“Creating package labeling is a collective effort of external art agencies and our research and development, purchasing, legal, marketing and sales divisions. All these stakeholders must have their say to ensure that the look and content of our labels adhere to international regulations and to consumer expectations,” says Rossi. “We needed order and consistency, which was only possible if we transformed our way of working.”
Built off the 3DExperience Platform, the Perfect Package gives Barilla’s stakeholders a dedicated labeling solution with secure digital access to its most up-to-date product information. No longer is it necessary to send paper samples back and forth, which helps drastically reduce the labeling creation time. Design is accelerated along with the approval process and quality is improved while label creation costs are lowered. The application also ensures designs and intellectual property that previously was handled by third-party agencies allowing Barilla to bring this back in-house.
“With the 3DExperience Platform, all our stakeholders can collaborate from idea generation to validation of the final Barilla package using a digital representation of the same master label,” says Rossi. “Whereas the old way to communicate designs was to physically send paper samples from one department to another, now all stakeholders can concur from idea generation to validation of the final Barilla package using a digital representation of the same master label. No more working on outdated samples and making decisions that have to eventually be rescinded, consequently driving our costs up and our response time down. With the 3DExperience platform, we can digitally exchange ideas, which is faster, more intuitive and results in few to no packaging recalls.”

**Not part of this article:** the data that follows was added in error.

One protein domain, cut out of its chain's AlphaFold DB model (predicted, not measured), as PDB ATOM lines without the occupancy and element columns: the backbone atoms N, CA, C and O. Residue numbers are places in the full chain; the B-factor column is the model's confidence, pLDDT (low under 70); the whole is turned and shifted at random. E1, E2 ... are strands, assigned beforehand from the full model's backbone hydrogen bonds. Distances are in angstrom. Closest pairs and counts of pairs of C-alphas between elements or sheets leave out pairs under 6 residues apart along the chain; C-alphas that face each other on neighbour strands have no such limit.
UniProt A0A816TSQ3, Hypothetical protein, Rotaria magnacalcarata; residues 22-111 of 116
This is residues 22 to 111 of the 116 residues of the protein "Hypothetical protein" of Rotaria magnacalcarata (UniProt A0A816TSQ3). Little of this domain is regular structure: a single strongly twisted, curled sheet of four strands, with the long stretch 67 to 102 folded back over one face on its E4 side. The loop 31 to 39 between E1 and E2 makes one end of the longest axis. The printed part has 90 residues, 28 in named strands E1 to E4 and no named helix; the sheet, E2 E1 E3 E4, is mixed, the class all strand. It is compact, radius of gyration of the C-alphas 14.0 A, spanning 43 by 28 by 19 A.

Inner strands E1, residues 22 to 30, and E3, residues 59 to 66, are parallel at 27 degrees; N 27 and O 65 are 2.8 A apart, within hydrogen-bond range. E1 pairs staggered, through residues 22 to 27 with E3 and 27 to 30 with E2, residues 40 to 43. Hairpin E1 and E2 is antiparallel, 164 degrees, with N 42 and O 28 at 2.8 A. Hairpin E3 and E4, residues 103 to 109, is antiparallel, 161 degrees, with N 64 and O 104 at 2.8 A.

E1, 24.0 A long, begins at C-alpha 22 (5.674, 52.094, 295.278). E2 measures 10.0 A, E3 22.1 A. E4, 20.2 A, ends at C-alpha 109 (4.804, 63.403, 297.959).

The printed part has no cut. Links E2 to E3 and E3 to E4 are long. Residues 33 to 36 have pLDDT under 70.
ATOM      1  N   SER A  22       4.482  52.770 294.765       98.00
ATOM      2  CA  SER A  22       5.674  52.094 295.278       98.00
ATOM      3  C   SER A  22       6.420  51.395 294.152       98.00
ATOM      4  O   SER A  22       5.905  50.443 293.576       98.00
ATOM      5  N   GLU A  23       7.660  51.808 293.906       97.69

Alberto Maldino, IT business process support senior manager at Barilla, adds that they now have the potential to guarantee data consistency for their entire ecosystem and to facilitate collaboration between all Barilla sites in the different countries, as well as with their external partners and suppliers. They expect this to significantly shorten packaging development time and to improve compliance of their labels with local regulations.
When asked what challenges were encountered during the implementation, Rossi says that the concept to move digital implies particular attention to change management/behavior. Most of the challenges were clearly known at the beginning of the process, even that minor evidence came in the roll out, relating to discipline in the process step and in the collaboration involvement with external providers.
At the end of the day though, Rossi says the process change was really impactful, specifically within the external collaboration relationship. A positive surprise was that the endorsement of the solution from the external agency provider was much higher than what Barilla was expecting.
The Perfect Package has been rolled out at 80% of Barilla’s sites around the world and is currently in the process of bringing all intellectual property under one roof.
This summer Packaging Digest has noticed a trend in expansion and growth as the press releases have been flooding in heralding about reinvestment and new technologies. We've decided to showcase a few of these standout companies that are expanding into the future with state-of-the-art facilities as well as investing in packaging optimization.